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NREL Theorist Recognized for Highest Citation Impact

October 5, 2004

Golden, Colo. — Dr. Alex Zunger, Research Fellow at the U.S. Department of Energy's (DOE) National Renewable Energy Laboratory (NREL), is a co-author of one of the 100 physics papers that has the highest citation impact over the past 110 years according to a recent analysis of manuscripts that have appeared in the journal Physical Review from 1893 to 2003.

Zunger's work with co-author J.P. Perdew on "Self-interaction Correction to the Density Functional Approximations for Many-Electron Systems" published in Phys. Rev. B23, 5048 (1981) was named the fifth most cited paper out of more than three million publications published 1893 through 2003. For this top-100 list, the citation impact was calculated based on the number of citations to a publication and the average age of these citations. See Physical Review's Top 100 Citation List.

Zunger, a condensed matter theorist who conducts research on semiconductor materials and photon energy conversion, has been with NREL for 25 years. He is an author or co-author of more than 400 journal articles and his research has led to several very important scientific advances. He has developed pioneering theoretical methods for studying impurities in solids, surfaces, alloys, superlattices, the thermodynamics and optics of solids and the electrochromic properties of semiconductor quantum nanostructures.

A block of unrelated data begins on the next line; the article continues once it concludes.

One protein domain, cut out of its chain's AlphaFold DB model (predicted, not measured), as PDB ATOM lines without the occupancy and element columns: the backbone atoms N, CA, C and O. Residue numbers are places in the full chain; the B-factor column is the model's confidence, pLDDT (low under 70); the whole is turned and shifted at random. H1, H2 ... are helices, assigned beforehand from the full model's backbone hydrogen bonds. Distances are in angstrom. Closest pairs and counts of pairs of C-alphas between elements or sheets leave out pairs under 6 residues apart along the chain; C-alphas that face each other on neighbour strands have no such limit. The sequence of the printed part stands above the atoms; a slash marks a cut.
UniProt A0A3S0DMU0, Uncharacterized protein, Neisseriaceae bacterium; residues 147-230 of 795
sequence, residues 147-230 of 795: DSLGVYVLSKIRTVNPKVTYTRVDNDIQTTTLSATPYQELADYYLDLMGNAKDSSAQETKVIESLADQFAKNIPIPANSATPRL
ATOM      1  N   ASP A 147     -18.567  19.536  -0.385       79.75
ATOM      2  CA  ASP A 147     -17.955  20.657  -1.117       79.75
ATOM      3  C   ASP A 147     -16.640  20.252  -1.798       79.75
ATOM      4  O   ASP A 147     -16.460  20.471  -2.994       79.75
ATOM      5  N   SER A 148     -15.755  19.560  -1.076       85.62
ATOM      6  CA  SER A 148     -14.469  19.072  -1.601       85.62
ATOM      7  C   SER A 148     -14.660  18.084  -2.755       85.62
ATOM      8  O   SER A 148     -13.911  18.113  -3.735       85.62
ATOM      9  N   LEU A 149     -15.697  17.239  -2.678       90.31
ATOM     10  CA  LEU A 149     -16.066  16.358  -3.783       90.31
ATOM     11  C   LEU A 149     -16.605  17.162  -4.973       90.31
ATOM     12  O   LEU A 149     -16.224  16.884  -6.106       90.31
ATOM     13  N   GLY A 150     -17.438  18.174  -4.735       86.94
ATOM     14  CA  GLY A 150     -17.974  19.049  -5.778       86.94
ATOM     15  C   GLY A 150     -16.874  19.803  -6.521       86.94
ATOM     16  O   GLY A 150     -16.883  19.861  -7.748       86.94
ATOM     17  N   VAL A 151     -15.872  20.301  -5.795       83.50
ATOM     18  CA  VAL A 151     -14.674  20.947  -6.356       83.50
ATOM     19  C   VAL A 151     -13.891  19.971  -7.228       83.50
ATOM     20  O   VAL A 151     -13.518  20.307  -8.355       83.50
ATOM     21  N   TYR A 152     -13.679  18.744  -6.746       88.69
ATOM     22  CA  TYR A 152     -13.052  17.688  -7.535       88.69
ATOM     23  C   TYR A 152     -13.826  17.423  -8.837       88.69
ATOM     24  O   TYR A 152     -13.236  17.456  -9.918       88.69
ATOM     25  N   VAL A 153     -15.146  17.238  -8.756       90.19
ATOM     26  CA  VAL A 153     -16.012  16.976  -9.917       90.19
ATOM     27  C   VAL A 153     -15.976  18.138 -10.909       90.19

Zunger received his doctoral degree from Tel-Aviv University in 1976 and completed post-doctoral research at Northwestern University. He was an IBM Fellow at the University of California Berkeley. He received the DOE Sustained Outstanding Research in Solid State Physics award in 1997 for his work Prediction of Novel Ordered Intermetallic Compounds and their Properties.

The Israeli-educated Zunger is a condensed matter theorist who conducts research on quantum-mechanical theory of semiconductors and photon energy conversion. Zunger is a Fellow of the American Physical Society. He is recognized (among others) by the 2001 American Physical Society Rahman Award for "his pioneering work on the computational basis for first-principles electronic structure theory of solids" and the 2001 Minerals, Metals, and Materials Society John Bardeen award for "his seminal contributions to the theoretical understanding and prediction of 'spontaneous ordering', phase-stability and electronic properties of semiconductors."

Learn more about Zunger on NREL's Research Fellows Web site.

NREL is the U.S. Department of Energy's premier laboratory for renewable energy research and development and a leading laboratory for energy efficiency R&D. NREL is operated for DOE by Midwest Research Institute and Battelle.

—Sarah Barba